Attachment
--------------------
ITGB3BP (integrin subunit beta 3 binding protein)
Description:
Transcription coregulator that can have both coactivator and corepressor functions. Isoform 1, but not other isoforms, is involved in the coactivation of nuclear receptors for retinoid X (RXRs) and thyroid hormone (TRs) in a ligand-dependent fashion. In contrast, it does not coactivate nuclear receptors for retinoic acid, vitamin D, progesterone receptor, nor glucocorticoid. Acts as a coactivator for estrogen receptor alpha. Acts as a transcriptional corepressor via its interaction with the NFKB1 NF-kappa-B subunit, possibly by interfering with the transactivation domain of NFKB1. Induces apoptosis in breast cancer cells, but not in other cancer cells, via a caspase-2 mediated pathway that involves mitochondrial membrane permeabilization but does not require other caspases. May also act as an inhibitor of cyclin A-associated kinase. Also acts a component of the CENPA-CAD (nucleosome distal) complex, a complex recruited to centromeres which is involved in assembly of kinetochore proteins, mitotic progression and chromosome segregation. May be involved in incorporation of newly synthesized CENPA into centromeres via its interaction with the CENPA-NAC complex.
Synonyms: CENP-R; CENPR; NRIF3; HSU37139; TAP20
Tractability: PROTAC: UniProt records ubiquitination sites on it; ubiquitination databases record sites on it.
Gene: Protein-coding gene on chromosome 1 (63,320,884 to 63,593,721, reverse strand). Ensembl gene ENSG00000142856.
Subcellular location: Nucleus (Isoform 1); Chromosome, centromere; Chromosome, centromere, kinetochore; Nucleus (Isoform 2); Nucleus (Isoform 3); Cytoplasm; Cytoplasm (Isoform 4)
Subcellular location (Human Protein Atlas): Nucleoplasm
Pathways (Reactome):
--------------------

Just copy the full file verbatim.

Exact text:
ITGB3BP (integrin subunit beta 3 binding protein)
Description:
Transcription coregulator that can have both coactivator and corepressor functions. Isoform 1, but not other isoforms, is involved in the coactivation of nuclear receptors for retinoid X (RXRs) and thyroid hormone (TRs) in a ligand-dependent fashion. In contrast, it does not coactivate nuclear receptors for retinoic acid, vitamin D, progesterone receptor, nor glucocorticoid. Acts as a coactivator for estrogen receptor alpha. Acts as a transcriptional corepressor via its interaction with the NFKB1 NF-kappa-B subunit, possibly by interfering with the transactivation domain of NFKB1. Induces apoptosis in breast cancer cells, but not in other cancer cells, via a caspase-2 mediated pathway that involves mitochondrial membrane permeabilization but does not require other caspases. May also act as an inhibitor of cyclin A-associated kinase. Also acts a component of the CENPA-CAD (nucleosome distal) complex, a complex recruited to centromeres which is involved in assembly of kinetochore proteins, mitotic progression and chromosome segregation. May be involved in incorporation of newly synthesized CENPA into centromeres via its interaction with the CENPA-NAC complex.
Synonyms: CENP-R; CENPR; NRIF3; HSU37139; TAP20
Tractability: PROTAC: UniProt records ubiquitination sites on it; ubiquitination databases record sites on it.
Gene: Protein-coding gene on chromosome 1 (63,320,884 to 63,593,721, reverse strand). Ensembl gene ENSG00000142856.
Subcellular location: Nucleus (Isoform 1); Chromosome, centromere; Chromosome, centromere, kinetochore; Nucleus (Isoform 2); Nucleus (Isoform 3); Cytoplasm; Cytoplasm (Isoform 4)
Subcellular location (Human Protein Atlas): Nucleoplasm
Pathways (Reactome):